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Daly Bread: Thinking about Dukes… and Wasa

There is Watson Duke and Winston Duke, both Tobago born. Watson is famous in Trinidad and Tobago. As the star of Black Panther, the fame of Winston is international.  

While we are thinking entertainment, we cannot forget the much-loved calypsonian the Mighty Duke, the late Kelvin Pope.

Photo: Tobagonian actor Winston Duke plays the role of M’baku in the hit movie Black Panther.

One might regard Watson also as an entertainer, but Watson is not Oscar material.  However, he may have received an award if he had completed his protest swim from Tobago to Trinidad, without the assistance of boat in 2017—when there were difficulties with the air and sea bridge.

Hampered by rough seas, Watson disappointed me that time.

Watson is also Duke of Wasa (the notorious Water and Sewerage Authority) because the trade union, which he heads, is very powerful there.

Then, there is the duke of Sussex, Prince Harry. At the moment, he has a very high profile worldwide in light of his bombshell revelations about the British royal family’s treatment of him and his wife, Meghan. Diehard supporters of the royal family have complained bitterly that Harry has trashed the family.

Next, there is our PNM Minister of Public Utilities Marvin Gonzales. I am thinking of him as another Duke of Wasa, because he is repeatedly trashing Wasa with the same intensity as Harry trashed the Royal family.

Photo: PDP political leader and PSA union head Watson Duke.

Arguably, the minister should not be trashing Wasa because Wasa is PNM family.  For six years prior to Marvin, Duke of Wasa, coming along and trashing the Wasa family, the PNM government had control of Wasa with revolving door ministers of public utilities.

One reader messaged me last Sunday after I mentioned Wasa: “When I hear the noise about Wasa, I wonder where the minister was born. How can they even begin to talk about corruption and mismanagement and throw management under the bus when they are totally culpable? Why don’t they say where they will get upwards of 12 billion dollars to begin to address the problems they have neglected for five decades?”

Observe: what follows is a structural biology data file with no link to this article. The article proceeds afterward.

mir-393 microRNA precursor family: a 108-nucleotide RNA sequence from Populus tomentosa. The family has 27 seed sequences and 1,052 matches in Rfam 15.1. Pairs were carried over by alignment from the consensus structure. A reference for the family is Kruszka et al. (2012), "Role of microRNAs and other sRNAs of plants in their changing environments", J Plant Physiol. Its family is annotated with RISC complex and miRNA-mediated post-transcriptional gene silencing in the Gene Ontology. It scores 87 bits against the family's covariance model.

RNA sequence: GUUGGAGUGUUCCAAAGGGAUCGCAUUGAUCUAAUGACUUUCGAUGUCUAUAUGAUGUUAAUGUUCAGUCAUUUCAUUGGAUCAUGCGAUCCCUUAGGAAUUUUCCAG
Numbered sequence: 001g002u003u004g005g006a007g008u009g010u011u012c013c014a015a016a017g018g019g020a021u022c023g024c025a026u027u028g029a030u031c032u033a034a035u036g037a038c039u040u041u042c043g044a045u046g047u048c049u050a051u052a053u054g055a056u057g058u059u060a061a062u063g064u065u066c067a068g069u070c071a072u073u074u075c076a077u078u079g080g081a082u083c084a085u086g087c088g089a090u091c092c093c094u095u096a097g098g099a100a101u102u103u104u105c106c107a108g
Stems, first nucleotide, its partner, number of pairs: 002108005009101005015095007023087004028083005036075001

Fairness requires emphasis that, for part of those five decades, UNC-based governments were just as neglectful and wasteful as their PNM colleagues—not only in respect of Wasa, but with several entities under state control.

The argument about the desalination plant is now irrelevant. It is a very expensive plaster for the sore of the total failure of both PNM and UNC governments to deal with one of Wasa’s significant problems, namely the leaking and allegedly corrupt distribution infrastructure.

Photo: Minister of Public Utilities Marvin Gonzales (centre) on the field.
(via Ministry of Public Utilities)

Trashing Wasa is as much an insult to our intelligence as the minister of health saying he chose to have a shipment of vaccines, which is pusillanimously small. Readers all now know the answer to my question posed last Sunday in relation to vaccine procurement: Are we essentially beggars?  

Yes, we are. Besides that, we are not even begging in the right places.

When all is said, spun and done, we will have some other new dukes in the commercial sector, who will have become wealthy dukes of vaccination.

But what about citizens with potential who are neither wealthy nor powerful? This week’s theme was inspired by information about someone named Pope, reputedly a relative of the Mighty Duke. This young man is an admirable survivor on his own amazing resilience.

He has worked in various restaurants for approximately 20 years. He tried to supplement his income by entering bartending competitions and getting private jobs for home functions.  

Photo: A bartender on the job.
(Copyright Getty Images)

Having one’s talent noticed is frequently a factor of luck. My compere is the owner of the Bottles and Bites restaurant in south Trinidad. Through the leadership there, he has been encouraged to develop his skills in making decorative adornments for cocktail drinks (non-alcoholic in this time of Covid), out of drinking straws and coconut branches.

This skill provides a talking point for customers, conversation with whom about his startling pieces stimulates self-esteem and provides opportunities. This is another example of the ordinary talented citizens of Trinidad and Tobago with belly, of whom the political cadre and their satellites are unaware and uncaring.

There are many others full of potential, worthy of elevated recognition. Will they gain encouragement on the road to recovery?

About Martin Daly

Martin Daly
Martin G Daly SC is a prominent attorney-at-law. He is a former Independent Senator and past president of the Law Association of Trinidad and Tobago. He is chairman of the Pat Bishop Foundation and a steelpan music enthusiast.

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